(as in the Christian crucifix).
As I reported earlier, P, C, and I drove to Roanoke for dinner with at my sister’s where my cousin was visiting. In this photo, taken by P, the other four of us are sitting around the table tumescently, with parts of a carcass and other remnants of the meal on the table. The famous cranberry kitty is visible near the dark red bowl.
Menu: Cheeses (Irish cheddar, St. Andre, and a local goat camembert) with crackers. Spiced nuts. Artichoke with dressings with fresh bread from ABC. Chilled carrot soup. An Amish turkey. Stuffing. Black beans (for me). Salad. Three pies (cranberry, pecan, and pumpkin).
It was good to visit. There was the usual period of time when lots of cooks were crowded into the kitchen. We got to talk with Ang about ideas for design of the kitchen in our new house (she’s a pro at such designs). Later, several of us had fun playing Scrabble.
Bird friends, please set aside a while to go to I and the Bird #81 that is hosted by Seabrooke Leckie at her site, The Marvelous in Nature. I don’t have anything of the quality of those she’s collected in this “carnival,” but I know some of you do. There’s another carnival coming, so you can contribute.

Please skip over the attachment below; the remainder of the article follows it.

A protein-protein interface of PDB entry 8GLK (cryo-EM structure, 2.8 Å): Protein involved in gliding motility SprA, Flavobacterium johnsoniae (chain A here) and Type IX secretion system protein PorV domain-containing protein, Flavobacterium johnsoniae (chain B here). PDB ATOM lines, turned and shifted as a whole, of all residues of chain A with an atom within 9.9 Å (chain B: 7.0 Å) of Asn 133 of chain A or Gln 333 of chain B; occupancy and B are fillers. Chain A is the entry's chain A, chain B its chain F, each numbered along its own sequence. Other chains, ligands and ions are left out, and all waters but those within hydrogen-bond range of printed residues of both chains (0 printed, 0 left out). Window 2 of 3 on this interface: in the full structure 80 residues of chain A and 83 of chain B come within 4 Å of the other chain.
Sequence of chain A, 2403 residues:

Of course, you can also later peruse Ms. Leckie’s other posts; she has a keen eye for graphics and a marvelous grasp of the language (if I’m qualified to judge either; see, e.g., her post about a milksnake or another about banding migratory birds).
We are moving. We’ve lived in the place shown at the right since the mid-1980s. The wing at the left was added in the late 90s, but regardless of that and the growth of the trees, the fine gardens Pat’s created, and the other changes over these 20-some years, it’s been home. I’ve never lived in any one place so long.
Peregrine Falcons, one of the most magnificent hunters of the animal kingdom, may actually be especially important as a measuring stick for humans’ effects on Earth. Like the proverbial Canary (not the Parakeet) in the mine, Peregrines might be indicators of dangerous conditions in the larger environment.
In “Genome analysis of the platypus reveals unique signatures of evolution,” W. C. Warren and R. K. Wilson and (maybe 99?) of their colleagues published a preliminary sequence of the genetic structure of the DuckBill Platypus, that fascinating animal that walks like a duck, quacks like a duck…no, wait: That fascinating animal that lays eggs like a fowl, secretes milk like a mammal, has venom in its bite like a snake, and forages underwater like an electric fish. What a wonderful case to compare to the genomes for other species.